One of the major drawbacks of this system is the inherent variability of the resistance and conductivity measurements between the two rods in the probes. While the conductivity or resistance of the water must be initially measured to obtain a baseline, this value can oscillate within a margin of error and have other small variations. Once the average value of the water resistance is determined, the operator must then fix a detection level that signals the arrival at the probes of a fluid having higher conductivity. For example, if a resistance of 10,000Ω is measured for the water, then this value must be calibrated. The detection level of the saline solution must also be entered, for example, at 5,000Ω. What is needed is an autosensitive probe and system capable of automatic adjustment that does not require user estimations.

SUMMARY

This disclosure relates to an autosensitive detector and an autosensitive measurement system with a self-adjustable set-off value, and more specifically, to a probe for adaptation to an environmental parameter such as liquids adapted to reset its measured sensitivity each time the probe is enabled or turned on, which can be further desensitized by adjusting a sensitivity correction factor by a factor (F) within the range of 0.05<F<2.01 of the reset sensitivity or of up to ten times or ten percent of the reset sensitivity but most likely of 10 to 20% from the initial value using a remote control system such as a handheld programmer or programming function of the sensor board.

BRIEF DESCRIPTION OF THE DRAWINGS

Certain preferred embodiments are shown in the drawings. However, it is understood that the present disclosure is not limited to the arrangements and instrumentality shown in the attached drawings.

FIG. 1 is an illustration of a prior art device known as the MTC-2000 Milk Pasteurizing and Testing Control system without the autosensitive feature of this disclosure.

FIG. 2 is a diagram of the programming logic of a control system of the autosensitive detector as implemented on a control board according to a possible embodiment of the present disclosure.

FIG. 3 is an illustration of a control system used by the autosensitive detector connected via a ribbon cable to a probe board according to another embodiment of the present disclosure.

FIG. 4 is an external representation of the external casing of the MTC-3000 Milk Pasteurizing and Testing Control system with the autosensitive feature of this disclosure.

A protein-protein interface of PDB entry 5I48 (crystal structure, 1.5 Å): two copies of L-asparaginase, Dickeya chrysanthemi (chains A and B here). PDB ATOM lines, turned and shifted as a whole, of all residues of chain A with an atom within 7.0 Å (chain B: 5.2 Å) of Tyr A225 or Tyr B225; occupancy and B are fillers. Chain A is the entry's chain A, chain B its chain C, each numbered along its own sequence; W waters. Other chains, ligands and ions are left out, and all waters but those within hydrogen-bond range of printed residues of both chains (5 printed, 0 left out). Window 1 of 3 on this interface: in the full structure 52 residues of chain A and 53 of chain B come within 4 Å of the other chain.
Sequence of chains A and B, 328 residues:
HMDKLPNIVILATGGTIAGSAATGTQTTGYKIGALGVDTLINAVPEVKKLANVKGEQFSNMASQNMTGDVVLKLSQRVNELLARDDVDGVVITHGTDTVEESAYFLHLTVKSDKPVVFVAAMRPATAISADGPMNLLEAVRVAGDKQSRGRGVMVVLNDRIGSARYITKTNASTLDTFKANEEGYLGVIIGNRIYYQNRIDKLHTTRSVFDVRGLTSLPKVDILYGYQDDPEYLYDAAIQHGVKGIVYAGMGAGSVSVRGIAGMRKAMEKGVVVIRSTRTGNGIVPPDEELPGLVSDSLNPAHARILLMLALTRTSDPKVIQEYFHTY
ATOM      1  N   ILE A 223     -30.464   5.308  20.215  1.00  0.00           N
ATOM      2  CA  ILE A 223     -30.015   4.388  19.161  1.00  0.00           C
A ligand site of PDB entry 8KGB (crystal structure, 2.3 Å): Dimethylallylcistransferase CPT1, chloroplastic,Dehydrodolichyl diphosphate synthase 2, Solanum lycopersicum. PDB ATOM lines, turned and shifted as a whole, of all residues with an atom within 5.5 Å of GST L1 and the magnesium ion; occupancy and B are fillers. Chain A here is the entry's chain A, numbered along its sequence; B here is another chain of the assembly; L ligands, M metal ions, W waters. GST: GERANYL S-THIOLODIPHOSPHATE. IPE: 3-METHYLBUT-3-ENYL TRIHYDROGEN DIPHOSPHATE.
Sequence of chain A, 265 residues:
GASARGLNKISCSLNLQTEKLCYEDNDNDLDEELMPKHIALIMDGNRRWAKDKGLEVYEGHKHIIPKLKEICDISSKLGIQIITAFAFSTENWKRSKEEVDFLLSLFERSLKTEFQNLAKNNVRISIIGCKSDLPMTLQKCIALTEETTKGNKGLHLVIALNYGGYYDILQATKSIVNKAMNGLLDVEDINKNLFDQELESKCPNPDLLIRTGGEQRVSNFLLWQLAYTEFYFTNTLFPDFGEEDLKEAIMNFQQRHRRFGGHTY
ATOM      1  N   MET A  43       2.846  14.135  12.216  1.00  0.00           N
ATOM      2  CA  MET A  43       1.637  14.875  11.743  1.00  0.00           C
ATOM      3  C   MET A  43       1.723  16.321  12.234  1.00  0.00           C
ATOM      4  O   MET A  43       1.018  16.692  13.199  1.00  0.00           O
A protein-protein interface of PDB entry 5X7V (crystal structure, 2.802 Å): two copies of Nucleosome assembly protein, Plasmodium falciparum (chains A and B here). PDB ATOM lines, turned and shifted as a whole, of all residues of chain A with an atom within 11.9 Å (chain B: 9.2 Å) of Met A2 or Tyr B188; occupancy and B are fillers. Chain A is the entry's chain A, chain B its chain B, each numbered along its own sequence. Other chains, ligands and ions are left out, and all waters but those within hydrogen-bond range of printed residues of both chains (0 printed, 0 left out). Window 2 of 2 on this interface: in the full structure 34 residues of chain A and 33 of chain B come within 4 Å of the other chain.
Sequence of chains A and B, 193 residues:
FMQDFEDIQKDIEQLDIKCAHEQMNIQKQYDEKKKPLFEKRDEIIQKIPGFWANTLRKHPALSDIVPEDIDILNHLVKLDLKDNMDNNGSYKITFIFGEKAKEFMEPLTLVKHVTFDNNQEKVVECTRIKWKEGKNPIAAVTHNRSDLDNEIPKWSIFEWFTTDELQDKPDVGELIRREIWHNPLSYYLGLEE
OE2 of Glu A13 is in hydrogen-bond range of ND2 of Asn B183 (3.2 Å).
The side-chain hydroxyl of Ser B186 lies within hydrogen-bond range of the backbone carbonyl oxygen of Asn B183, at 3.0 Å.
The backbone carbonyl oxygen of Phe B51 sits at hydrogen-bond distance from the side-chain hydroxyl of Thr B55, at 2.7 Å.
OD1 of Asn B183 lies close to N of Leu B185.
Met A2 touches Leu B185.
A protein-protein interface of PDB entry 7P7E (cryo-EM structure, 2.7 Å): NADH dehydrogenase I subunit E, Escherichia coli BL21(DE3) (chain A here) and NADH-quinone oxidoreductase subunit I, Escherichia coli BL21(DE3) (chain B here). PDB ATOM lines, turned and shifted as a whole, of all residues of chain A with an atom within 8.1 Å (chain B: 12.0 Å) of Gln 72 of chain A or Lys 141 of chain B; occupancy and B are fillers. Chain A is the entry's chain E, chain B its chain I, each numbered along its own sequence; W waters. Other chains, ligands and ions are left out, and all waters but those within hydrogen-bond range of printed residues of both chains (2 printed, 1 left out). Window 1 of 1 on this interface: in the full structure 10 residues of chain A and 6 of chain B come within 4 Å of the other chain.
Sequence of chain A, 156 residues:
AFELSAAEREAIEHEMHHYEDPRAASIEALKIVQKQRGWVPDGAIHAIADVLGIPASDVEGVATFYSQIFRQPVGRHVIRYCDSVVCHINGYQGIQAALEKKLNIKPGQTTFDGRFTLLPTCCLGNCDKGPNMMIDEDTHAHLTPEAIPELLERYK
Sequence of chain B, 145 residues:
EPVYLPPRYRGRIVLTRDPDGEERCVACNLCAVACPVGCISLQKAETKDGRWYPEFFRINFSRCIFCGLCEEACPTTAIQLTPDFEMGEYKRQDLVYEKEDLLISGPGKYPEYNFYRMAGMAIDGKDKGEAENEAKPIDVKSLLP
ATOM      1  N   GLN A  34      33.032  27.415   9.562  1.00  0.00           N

FIG. 5 is an illustration of a possible probe board according to another embodiment of the present disclosure.

FIG. 6 is an illustration of the full MTC-3000 Milk Pasteurizing and Testing Control system with the autosensitive feature of this disclosure.

DETAILED DESCRIPTION

For the purposes of promoting and understanding the invention and principles disclosed herein, reference is now made to the preferred embodiments illustrated in the drawings, and specific language is used to describe the same. It is nevertheless understood that no limitation of the scope of the invention is thereby intended. Such alterations and further modifications in the illustrated devices and such further applications of the principles disclosed as illustrated herein are contemplated as would normally occur to one skilled in the art to which this disclosure relates.

What is disclosed is a new autosensitive detector and measurement system that can be implemented on any and all sensors. In one embodiment, this new technology, called the MTC-3000, is implemented as part of a resistance- and conductance-based dual-probe system where water and saline water are measured by the probes. This embodiment as shown in FIG. 6 is a new generation pasteurizing and testing control system 56. When compared with what is known in the prior art as shown in FIG. 1, the new device does not require turn pots or variable measurement of the different resistances.